Retail / Furniture Designer


Lets exhibit - Weekly review 3

A little later this week, but for good reason! I've been waiting until today to write my week in review, because as previously mentioned, we are exhibiting at the Retail Design Expo. From Monday the 8th of May for two days, the best in the business come together at London Olympia for the annual event. Common talking points (for those who haven't visited before) include, the future of retail, this year's 'next big thing', stand of the year and competitor spying amongst many others, including the free exhibitors bar on the Monday night.

I enjoy the buzz of an exhibition. It's the collective meeting of like-minded professionals which really brings out the best in an industry. Just like Baselworld cites the most important developments in the horological calendar, and Apple's WWDC is a benchmark for the big announcements in handheld technology, RDE and Euroshop are the big events in the retail design world calendar.

Whilst I have attended the Retail Design Expo at Olympia, and Euroshop in Dusseldorf before, this is the first time I have been actively involved in the design, development, production, organisation and smooth running of a stand. It was definitely a big learning curve, my design skills probably don't stretch as far as developing a stand professional enough to pass the stringent exhibition and electrical regulations so it was incredibly eye opening working with people who specialise in this (it's surprisingly a lot more work / money than you would assume for a 2 day show). Getting the new system, its marketing material and our standard product range presentation ready, was enough to boost my workload and stress levels let alone with a stand design & construction looming over me.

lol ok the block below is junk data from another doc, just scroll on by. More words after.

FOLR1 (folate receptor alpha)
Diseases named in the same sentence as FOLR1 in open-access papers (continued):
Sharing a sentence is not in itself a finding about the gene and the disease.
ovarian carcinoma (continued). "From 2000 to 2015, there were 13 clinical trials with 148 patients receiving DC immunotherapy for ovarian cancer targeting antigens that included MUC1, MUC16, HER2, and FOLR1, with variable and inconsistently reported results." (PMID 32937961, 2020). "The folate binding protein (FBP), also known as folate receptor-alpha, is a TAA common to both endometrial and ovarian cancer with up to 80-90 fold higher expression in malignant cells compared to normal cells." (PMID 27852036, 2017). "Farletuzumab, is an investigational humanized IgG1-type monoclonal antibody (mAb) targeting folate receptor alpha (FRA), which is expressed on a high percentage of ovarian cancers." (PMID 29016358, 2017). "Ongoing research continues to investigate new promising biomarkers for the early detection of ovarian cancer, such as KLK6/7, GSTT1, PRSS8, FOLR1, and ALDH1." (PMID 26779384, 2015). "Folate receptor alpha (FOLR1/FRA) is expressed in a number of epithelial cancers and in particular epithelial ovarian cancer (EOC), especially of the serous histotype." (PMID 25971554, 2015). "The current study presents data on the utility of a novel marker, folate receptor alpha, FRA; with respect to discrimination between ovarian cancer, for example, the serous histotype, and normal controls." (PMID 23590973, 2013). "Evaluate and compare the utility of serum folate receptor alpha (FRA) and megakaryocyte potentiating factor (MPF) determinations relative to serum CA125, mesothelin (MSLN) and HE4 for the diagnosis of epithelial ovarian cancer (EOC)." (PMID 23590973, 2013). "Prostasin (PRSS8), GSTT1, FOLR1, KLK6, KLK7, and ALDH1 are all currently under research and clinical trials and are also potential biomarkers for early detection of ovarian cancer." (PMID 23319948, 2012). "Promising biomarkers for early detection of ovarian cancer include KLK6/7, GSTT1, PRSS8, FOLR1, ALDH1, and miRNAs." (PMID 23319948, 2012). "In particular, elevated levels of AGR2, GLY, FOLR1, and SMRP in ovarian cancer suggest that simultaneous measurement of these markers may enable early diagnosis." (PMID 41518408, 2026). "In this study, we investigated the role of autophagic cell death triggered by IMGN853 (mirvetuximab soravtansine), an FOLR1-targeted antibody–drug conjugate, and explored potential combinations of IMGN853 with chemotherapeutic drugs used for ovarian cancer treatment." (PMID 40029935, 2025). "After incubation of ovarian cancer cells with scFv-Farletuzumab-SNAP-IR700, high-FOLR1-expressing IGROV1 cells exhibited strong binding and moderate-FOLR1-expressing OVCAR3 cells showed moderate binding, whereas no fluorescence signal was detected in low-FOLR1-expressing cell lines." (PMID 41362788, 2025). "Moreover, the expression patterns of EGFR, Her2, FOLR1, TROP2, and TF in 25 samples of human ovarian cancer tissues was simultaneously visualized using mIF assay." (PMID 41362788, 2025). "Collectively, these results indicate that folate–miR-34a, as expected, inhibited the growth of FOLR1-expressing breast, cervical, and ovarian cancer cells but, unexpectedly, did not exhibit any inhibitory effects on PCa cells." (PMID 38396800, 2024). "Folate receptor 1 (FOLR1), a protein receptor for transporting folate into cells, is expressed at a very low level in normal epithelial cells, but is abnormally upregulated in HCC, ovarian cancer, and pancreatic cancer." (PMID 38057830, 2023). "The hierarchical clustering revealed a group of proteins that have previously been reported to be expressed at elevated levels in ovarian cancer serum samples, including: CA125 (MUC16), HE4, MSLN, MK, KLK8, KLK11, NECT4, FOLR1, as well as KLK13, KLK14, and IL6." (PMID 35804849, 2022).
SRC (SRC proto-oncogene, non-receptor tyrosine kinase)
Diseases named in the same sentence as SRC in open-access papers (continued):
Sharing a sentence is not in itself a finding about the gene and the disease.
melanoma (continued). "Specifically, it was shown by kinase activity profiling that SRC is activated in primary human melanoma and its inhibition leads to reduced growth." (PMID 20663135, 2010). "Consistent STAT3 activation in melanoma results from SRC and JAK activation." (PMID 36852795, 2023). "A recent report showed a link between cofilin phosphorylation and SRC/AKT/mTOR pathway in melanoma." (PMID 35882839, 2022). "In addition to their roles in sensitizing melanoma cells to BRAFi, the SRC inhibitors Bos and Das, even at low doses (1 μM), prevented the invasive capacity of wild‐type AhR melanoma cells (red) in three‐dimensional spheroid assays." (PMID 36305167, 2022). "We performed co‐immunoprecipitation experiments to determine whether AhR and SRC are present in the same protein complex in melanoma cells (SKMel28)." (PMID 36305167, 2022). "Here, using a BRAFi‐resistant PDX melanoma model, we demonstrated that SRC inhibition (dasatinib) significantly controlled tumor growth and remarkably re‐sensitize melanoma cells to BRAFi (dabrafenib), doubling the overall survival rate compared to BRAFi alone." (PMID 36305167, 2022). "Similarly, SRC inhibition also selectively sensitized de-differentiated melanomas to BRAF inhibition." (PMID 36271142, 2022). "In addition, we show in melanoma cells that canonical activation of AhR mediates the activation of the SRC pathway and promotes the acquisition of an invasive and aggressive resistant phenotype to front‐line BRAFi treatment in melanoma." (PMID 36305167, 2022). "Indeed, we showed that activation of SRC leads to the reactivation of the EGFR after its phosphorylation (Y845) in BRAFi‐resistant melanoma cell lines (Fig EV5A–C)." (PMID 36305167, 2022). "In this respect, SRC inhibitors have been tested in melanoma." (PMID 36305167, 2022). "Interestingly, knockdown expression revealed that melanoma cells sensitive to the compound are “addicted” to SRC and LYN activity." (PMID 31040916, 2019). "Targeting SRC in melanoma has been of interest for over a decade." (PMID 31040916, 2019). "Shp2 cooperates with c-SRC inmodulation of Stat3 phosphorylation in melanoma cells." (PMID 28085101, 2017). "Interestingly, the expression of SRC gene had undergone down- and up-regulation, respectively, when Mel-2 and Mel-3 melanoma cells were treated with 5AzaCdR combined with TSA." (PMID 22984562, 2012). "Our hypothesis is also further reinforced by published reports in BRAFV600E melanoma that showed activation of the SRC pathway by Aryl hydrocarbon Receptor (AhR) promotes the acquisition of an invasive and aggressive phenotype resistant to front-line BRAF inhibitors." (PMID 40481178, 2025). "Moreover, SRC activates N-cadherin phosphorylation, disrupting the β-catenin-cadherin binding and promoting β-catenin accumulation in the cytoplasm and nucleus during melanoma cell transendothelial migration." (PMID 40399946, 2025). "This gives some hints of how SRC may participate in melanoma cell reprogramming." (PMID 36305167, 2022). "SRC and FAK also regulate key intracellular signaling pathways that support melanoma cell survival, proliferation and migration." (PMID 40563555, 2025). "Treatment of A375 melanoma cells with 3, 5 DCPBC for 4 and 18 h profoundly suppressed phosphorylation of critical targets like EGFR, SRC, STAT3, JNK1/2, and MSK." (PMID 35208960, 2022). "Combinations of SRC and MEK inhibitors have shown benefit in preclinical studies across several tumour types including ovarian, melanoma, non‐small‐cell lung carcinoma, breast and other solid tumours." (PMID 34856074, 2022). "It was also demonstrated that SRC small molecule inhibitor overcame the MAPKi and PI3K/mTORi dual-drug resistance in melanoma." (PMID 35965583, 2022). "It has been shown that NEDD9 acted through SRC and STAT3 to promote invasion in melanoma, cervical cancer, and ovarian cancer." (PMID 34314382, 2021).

Although we exhibited alongside our sister company on a stand which was dedicated to spreading the word in the industry about the acquisition of Peerless and its new status as Assings' sister company, our primary intentions for this exhibition were to launch our new fabric wall system. If you read last week's WIR #2 then you will have seen a glimpse of some of the marketing material I was working on. I'm happy to now be able to give full details about this, it's a project I'm really proud of and have been working a long time to get production ready. Gauging early responses from the show, it looks like a solution the industry could welcome with open arms.

Two standard 1200mm bays with additional edgelit panels

The system essentially works by utilising a standard Peerless single & double upright, where the extrusion has been modified to include a channel for a printed fabric panel with a rubber edging stitched all around. Unlike conventional vertical merchandising systems, this one is not constrained to the properties of the materials traditionally used in back panelling. Printed fabric panels offer retailers the freedom of choice, but perhaps more importantly the ability to tailor displays. The days of a generic store roll out are gone; shop displays can now be modified to suit the audiences they serve.

A projected view of typical bicycle store utilising the system 

A projected view of typical bicycle store utilising the system 

Available as standard 600 / 1200mm bay kits the fabric wall system will thrive in a range of environments, from department stores, to boutique high street shops. Reducing the need for a shopfitter and traditional MDF back panels, the system is shipped in kit form, assembled in minutes and surface mounted using suitable wall fixings. It's the first major project we've undertaken since coming under new ownership and moving from London to Hertfordshire, and I am confident this will help push Peerless to the very forefront of the fixture design industry.

We've already had some fantastic returning and prospective clients visiting the stand, and I was fortunate enough to be directly involved in speaking to some of these people. After working on the fabric system for over 6 months now, I feel pretty confident when talking about it so it's nice to get some direct feedback from potential customers, which is an incredibly rare thing for designers sometimes. Next week i'll be able to update with finalised product datasheets.